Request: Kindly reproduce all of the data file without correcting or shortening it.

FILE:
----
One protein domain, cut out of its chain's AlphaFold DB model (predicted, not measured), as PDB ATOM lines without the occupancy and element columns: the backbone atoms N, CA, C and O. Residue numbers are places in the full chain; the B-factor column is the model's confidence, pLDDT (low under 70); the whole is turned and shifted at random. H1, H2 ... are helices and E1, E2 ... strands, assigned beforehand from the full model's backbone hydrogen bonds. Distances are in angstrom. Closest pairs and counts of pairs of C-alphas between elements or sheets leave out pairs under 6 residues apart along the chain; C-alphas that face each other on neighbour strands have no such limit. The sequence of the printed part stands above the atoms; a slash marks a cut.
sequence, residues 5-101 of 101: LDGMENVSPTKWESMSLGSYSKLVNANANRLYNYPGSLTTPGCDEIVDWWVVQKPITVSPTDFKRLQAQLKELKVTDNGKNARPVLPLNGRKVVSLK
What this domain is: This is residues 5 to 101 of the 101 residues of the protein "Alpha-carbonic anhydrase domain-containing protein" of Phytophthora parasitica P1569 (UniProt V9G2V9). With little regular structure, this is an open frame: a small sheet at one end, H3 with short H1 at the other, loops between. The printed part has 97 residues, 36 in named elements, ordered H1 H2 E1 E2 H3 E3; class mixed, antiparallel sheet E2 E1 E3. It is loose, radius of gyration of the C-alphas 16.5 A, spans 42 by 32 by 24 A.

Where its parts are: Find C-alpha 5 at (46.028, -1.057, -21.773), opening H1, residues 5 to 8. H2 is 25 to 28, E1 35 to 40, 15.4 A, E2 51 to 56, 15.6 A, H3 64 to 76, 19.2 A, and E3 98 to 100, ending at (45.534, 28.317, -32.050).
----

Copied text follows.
One protein domain, cut out of its chain's AlphaFold DB model (predicted, not measured), as PDB ATOM lines without the occupancy and element columns: the backbone atoms N, CA, C and O. Residue numbers are places in the full chain; the B-factor column is the model's confidence, pLDDT (low under 70); the whole is turned and shifted at random. H1, H2 ... are helices and E1, E2 ... strands, assigned beforehand from the full model's backbone hydrogen bonds. Distances are in angstrom. Closest pairs and counts of pairs of C-alphas between elements or sheets leave out pairs under 6 residues apart along the chain; C-alphas that face each other on neighbour strands have no such limit. The sequence of the printed part stands above the atoms; a slash marks a cut.
sequence, residues 5-101 of 101: LDGMENVSPTKWESMSLGSYSKLVNANANRLYNYPGSLTTPGCDEIVDWWVVQKPITVSPTDFKRLQAQLKELKVTDNGKNARPVLPLNGRKVVSLK
What this domain is: This is residues 5 to 101 of the 101 residues of the protein "Alpha-carbonic anhydrase domain-containing protein" of Phytophthora parasitica P1569 (UniProt V9G2V9). With little regular structure, this is an open frame: a small sheet at one end, H3 with short H1 at the other, loops between. The printed part has 97 residues, 36 in named elements, ordered H1 H2 E1 E2 H3 E3; class mixed, antiparallel sheet E2 E1 E3. It is loose, radius of gyration of the C-alphas 16.5 A, spans 42 by 32 by 24 A.

Where its parts are: Find C-alpha 5 at (46.028, -1.057, -21.773), opening H1, residues 5 to 8. H2 is 25 to 28, E1 35 to 40, 15.4 A, E2 51 to 56, 15.6 A, H3 64 to 76, 19.2 A, and E3 98 to 100, ending at (45.534, 28.317, -32.050).